They may be a small insect, but some leafhoppers can carry a big punch, devastating crops and causing millions of dollars in damage. But now New Hampshire farmers have a new source to help them identify the “bad” leafhoppers from the “good” leafhoppers. For the first time, New Hampshire’s nearly 600 leafhoppers have been identified and cataloged by researchers with the NH Agricultural Experiment Station.
“Leafhoppers are an important economic group, particularly for some tree crops such as peaches and cherries that are tremendously valuable crops. There are important diseases that are carried only by the leafhoppers that can devastate orchards and fruits, vegetables, and cut flowers,” says entomologist Don Chandler, a UNH zoology professor and NHAES researcher who oversaw the project and who curates the university’s insect collection.
The speckled brown Paraphlepsius irroratus is between 5.5 and 6.5 mm long and has a bluntly angled face.
Specifically, Chandler and his team looked at which leafhoppers carry Aster yellows, which can damage vegetables and cut flowers, and X-disease, which can damage fruit crops.
New Hampshire's agriculture industry is rapidly changing in the direction of high value/acreage crops, such as organically grown crops, stone fruits, grapes, woody ornamentals, and flowers grown outdoors for the retail market. Chandler says these have values as high as $7,000 an acre for peaches, and $15,000 to $30,000 an acre for sweet cherries. All are known to be attractive to certain leafhoppers, and most of these are susceptible to Aster yellows or X-disease. X-disease can limit the lifespan of fruit trees to about 10 years, and susceptible stone fruits can die within one to two years.
“Relatively little was known about their abundance and where they are found in the state. New Hampshire, for whatever reason, is exceptionally diverse in leafhoppers. Our goal was to investigate which leafhoppers are present, not only in managed and organic farms but also from the source areas around these farms, to see if there are differences in the insect forms, and to document the biodiversity of New Hampshire,” Chandler says.
Over the course of the three-year project, Chandler and his research team found that New Hampshire seems to be an exceptional area regarding the biodiversity of leafhoppers. Researchers identified upwards of 600 species of leafhoppers in just the New Hampshire Seacoast and Merrimack and Hillsborough counties, and they believe the state has many more species of leafhoppers. To put this into context, based only on the current sampling New Hampshire has more than half of the amount of Canada’s 1,100 species of leafhoppers but is less than 1 percent the size of Canada in land.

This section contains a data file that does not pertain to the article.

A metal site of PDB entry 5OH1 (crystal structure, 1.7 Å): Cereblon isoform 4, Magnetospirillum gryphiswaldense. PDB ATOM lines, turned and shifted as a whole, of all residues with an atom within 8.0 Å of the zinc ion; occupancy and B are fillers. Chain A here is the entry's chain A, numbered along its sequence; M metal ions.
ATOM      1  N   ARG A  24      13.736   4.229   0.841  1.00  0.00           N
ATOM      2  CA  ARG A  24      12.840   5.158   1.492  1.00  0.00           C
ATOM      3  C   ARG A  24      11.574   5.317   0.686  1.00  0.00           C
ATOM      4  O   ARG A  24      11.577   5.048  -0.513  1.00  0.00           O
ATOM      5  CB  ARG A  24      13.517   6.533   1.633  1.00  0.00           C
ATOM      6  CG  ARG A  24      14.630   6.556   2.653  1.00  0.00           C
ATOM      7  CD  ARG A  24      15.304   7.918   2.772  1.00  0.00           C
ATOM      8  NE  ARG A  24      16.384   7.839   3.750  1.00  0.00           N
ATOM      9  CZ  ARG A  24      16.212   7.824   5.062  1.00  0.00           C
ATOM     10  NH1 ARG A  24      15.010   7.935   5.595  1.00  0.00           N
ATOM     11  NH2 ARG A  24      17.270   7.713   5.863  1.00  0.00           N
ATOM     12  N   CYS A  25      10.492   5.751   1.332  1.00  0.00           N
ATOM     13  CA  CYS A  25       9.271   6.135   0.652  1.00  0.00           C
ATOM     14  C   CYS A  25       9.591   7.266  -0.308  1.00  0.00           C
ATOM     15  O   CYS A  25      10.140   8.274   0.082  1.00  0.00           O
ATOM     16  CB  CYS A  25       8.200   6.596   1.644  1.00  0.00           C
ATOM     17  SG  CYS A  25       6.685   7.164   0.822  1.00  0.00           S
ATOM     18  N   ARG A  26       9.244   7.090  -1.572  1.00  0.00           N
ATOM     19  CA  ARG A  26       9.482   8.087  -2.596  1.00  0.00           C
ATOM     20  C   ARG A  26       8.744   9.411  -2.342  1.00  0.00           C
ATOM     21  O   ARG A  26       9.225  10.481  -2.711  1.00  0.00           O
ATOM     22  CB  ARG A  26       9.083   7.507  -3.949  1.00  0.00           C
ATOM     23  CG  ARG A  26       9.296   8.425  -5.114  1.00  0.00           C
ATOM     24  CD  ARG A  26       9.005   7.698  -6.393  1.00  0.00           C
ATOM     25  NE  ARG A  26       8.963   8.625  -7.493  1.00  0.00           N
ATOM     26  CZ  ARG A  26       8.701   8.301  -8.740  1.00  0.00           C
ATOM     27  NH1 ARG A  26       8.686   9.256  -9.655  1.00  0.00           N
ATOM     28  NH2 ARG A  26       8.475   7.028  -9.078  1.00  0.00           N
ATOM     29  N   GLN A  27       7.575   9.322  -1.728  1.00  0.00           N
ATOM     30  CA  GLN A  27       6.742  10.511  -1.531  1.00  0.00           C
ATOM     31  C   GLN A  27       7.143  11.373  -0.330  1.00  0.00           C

Of those roughly 600 species of leafhoppers, researchers found that only about 40 were economically significant because they either carried diseases or fed heavily on plants. Leafhoppers are well-known for the problem heavy feeding creates for many crops, ornamental shrubs and trees, and flowers, with two species once engendering common names such as the inimical leafhopper and the destructive leafhopper.
Of those 40, six were known to carry X-disease but only three were commonly found in the state – Paraphlepsius irroratus, Scaphytopius acutus, and Colladonus citellarius. The speckled brown Paraphlepsius irroratus is between 5.5 and 6.5 mm long and has a bluntly angled face. Scaphytopius acutus is about 4.5 mm long with an elongate pointed head and yellow below its face. Colladonus clitellarius is between 5 and 5.5 mm long with a rounded face and conspicuous yellow spot on its back. They all feed on a wide variety of plants, including one of their favorites, the chokecherry.
And it is from the chokecherry where leafhoppers usually pick up X-disease, which they then spread to other fruit crops. According to Chandler, one of the best ways to manage the damaging leafhoppers is to get rid of chokecherry. Entomologist Alan Eaton, UNH Cooperative Extension professor, has partnered with Chandler to publish a pest fact sheet on how to identify chokecherry and provide more information about the three leafhoppers that carry X-disease: http://extension.unh.edu/resources/files/Resource001720_Rep2400.pdf.
Eaton recommends farmers mow regularly, get rid of red clover, mulch under trees or use herbicide strips to reduce the habitat of the invasive leafhoppers. Unlike Aster yellows, which is carried to the Granite State by leafhoppers migrating up from the southern states, Eaton says X-disease is very predictable.
“There is more potential here for incidences of X-disease outbreaks because we have more people growing peaches and cherries. However, if the management techniques are appropriate, farmers don’t need to worry about identifying the species of leafhopper,” Eaton says.
Founded in 1887, the NH Agricultural Experiment Station at theUNH College of Life Sciences and Agriculture is UNH’s original research center and an elemental component of New Hampshire's land-grant university heritage and mission, since before UNH was located in Durham. We steward federal and state funding to provide unbiased and objective research concerning diverse aspects of sustainable agriculture and foods, aquaculture, forest management, and related wildlife, natural resources and rural community topics. We maintain the Woodman and Kingman agronomy and horticultural farms, the Macfarlane Greenhouses, the Fairchild Dairy Teaching and Research Center, and the Organic Dairy Research Farm. Additional properties also provide forage, forests and woodlands in direct support to research, teaching, and outreach.